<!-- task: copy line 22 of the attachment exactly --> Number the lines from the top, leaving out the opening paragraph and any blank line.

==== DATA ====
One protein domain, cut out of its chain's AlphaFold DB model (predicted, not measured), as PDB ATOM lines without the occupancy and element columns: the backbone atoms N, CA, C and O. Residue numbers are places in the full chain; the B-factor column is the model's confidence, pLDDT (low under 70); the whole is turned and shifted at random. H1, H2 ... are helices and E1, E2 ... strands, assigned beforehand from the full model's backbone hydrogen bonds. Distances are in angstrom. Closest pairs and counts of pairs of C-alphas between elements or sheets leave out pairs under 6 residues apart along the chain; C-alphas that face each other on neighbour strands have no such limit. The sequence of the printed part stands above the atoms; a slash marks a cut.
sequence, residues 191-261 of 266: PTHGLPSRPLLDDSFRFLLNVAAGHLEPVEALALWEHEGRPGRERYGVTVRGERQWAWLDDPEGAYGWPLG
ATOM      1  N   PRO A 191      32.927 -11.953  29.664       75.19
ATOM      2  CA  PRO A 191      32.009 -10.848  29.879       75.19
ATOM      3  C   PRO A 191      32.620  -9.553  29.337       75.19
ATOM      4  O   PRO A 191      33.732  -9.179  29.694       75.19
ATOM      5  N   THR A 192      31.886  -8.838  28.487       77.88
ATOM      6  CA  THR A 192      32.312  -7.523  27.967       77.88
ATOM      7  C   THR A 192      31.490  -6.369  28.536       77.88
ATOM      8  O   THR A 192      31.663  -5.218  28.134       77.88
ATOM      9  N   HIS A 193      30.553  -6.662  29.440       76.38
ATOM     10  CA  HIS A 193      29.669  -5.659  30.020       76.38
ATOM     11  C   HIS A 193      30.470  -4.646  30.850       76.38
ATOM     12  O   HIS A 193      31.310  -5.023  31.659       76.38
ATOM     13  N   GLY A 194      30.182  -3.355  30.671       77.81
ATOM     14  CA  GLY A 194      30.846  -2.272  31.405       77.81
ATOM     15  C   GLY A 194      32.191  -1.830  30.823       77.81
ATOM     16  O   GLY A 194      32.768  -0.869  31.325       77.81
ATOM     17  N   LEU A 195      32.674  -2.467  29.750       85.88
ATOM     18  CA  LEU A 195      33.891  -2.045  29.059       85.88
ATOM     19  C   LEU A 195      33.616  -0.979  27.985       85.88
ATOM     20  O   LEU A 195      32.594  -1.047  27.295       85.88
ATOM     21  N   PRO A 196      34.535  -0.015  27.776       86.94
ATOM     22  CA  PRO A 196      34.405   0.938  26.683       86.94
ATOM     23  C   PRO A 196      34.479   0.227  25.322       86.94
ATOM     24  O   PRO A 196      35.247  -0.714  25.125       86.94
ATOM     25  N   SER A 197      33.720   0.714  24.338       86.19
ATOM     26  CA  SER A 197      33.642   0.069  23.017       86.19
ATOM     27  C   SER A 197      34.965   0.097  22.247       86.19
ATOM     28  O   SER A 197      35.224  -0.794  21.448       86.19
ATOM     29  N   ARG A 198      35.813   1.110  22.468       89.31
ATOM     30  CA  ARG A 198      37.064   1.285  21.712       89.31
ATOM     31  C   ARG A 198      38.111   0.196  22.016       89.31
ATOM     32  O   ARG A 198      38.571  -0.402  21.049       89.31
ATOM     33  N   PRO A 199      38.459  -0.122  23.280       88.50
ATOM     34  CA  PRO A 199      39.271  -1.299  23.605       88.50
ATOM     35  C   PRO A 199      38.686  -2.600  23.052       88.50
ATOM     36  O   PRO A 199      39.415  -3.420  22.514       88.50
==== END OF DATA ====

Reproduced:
ATOM     21  N   PRO A 196      34.535  -0.015  27.776       86.94